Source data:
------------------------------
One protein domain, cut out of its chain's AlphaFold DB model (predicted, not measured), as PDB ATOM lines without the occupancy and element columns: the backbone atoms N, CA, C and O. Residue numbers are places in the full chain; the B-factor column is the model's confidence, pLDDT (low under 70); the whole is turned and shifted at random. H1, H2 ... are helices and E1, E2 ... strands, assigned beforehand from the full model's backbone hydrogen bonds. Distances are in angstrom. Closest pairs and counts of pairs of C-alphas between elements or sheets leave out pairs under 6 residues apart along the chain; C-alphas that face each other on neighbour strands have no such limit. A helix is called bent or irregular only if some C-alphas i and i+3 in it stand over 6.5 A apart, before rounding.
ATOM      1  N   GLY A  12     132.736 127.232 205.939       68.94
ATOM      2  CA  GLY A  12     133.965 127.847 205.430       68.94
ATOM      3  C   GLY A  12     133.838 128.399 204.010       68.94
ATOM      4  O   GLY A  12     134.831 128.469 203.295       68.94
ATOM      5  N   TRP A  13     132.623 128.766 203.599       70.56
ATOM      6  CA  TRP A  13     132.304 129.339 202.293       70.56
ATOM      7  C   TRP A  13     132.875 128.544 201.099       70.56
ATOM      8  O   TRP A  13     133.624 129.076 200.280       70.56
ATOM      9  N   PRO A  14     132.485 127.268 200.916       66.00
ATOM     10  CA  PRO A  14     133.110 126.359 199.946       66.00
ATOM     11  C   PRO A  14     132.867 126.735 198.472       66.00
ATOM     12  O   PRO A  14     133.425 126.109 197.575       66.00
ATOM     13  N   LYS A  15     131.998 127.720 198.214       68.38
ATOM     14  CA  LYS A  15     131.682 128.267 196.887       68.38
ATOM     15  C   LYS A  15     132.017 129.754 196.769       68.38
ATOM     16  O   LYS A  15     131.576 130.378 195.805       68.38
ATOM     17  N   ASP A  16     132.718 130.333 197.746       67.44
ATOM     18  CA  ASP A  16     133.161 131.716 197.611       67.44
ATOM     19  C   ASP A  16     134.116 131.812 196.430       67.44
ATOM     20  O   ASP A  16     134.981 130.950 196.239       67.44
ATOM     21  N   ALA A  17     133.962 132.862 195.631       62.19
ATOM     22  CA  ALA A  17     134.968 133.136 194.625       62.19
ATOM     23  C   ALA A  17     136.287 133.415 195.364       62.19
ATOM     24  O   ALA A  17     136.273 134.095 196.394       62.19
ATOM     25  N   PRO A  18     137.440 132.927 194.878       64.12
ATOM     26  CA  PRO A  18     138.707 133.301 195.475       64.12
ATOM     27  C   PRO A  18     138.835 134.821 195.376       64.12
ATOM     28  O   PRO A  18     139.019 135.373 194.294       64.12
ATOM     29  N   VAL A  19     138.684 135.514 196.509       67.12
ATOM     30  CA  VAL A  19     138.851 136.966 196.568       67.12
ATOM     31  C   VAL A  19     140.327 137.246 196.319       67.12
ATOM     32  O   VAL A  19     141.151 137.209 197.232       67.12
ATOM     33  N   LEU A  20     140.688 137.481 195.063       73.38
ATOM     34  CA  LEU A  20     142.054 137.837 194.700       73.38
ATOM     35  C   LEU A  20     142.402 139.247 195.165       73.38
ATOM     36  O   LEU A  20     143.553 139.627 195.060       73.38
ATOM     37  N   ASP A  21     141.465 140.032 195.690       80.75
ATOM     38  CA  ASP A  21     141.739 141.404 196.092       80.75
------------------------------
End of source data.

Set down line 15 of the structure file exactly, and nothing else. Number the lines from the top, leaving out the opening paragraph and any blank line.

ATOM     15  C   LYS A  15     132.017 129.754 196.769       68.38